Some of you may have noticed a subtle difference in the title. In many of my previous posts and articles, wISP was written as WISP. Note the capitalization of W. This represents a shift from Wireless Internet Service Providers (WISPs) becoming a more hybrid approach to service delivery. What does this mean? Are Wireless providers going away? Read on, dear reader.
Mainly due to government definitions of what broadband is, speeds being delivered by service providers are being increased. In 2015 the FCC defined broadband as a download of 25 megs and an upload of 3 megs. Several wireless equipment manufacturers were able to come out with new point-to-multipoint radios in unlicensed and 3.65 frequencies to meet this demand.
Fast forward to the “Covid years.” Demand for broadband increased. Working from home has become more mainstream than it ever has. This is the time many WISPs shined. These operators could service up new areas and increase bandwidth in existing coverage areas quickly. As with many governmental dealings,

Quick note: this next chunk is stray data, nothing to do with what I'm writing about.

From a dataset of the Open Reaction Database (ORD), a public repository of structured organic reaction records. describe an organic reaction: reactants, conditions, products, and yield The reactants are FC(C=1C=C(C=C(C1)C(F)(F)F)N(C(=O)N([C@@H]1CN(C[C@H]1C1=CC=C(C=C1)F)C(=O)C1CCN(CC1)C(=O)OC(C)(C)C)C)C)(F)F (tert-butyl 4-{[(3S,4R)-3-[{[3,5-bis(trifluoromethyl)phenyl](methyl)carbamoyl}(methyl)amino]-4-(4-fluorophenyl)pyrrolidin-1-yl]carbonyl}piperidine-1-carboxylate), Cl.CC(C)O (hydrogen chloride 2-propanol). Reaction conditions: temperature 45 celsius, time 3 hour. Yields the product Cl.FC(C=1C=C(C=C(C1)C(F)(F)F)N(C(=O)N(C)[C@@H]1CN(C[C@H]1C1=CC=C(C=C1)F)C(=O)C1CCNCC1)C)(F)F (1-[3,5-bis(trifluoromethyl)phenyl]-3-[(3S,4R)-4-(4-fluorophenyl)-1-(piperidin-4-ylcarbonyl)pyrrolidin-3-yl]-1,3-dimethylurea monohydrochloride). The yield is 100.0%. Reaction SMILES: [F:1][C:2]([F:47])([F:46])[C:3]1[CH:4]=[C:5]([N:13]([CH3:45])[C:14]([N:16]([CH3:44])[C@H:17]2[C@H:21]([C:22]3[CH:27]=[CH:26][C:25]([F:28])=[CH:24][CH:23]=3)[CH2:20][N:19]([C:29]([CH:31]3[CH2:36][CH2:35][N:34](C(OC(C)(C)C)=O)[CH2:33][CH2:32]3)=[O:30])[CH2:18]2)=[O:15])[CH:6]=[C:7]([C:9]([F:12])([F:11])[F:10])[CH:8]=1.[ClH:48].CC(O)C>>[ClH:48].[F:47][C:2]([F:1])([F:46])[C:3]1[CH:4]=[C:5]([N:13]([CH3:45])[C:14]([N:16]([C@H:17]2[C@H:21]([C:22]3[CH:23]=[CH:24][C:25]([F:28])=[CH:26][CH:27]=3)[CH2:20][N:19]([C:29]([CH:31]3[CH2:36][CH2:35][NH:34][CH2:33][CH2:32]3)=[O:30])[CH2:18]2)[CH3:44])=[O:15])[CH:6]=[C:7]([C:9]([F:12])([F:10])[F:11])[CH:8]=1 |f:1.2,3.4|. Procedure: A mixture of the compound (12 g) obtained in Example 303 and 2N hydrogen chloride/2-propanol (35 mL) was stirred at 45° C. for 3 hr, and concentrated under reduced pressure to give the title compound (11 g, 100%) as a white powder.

What does this mean for the wISP? wISPs will be transforming into an overall service provider to satisfy several needs and regulations. Delivery speed will be the number one focus on all new build-outs. Many politicians and government regulators are already suggesting a 100 meg service tier.
So how are wISPs evolving? Let’s jump into it.
Automation saves money. Saving money allows for more devliery devices, whether they be Access Points, OLTs, or switches). Automation makes customer interaction faster and more efficient. From signups to support ques, automation is becoming the key to optimizing these interactions. Companies like SBR Consulting LLC provide automation. Other companies like RemoteWinbox can automate managing your large Mikrotik network.
Add on services and vertical markets.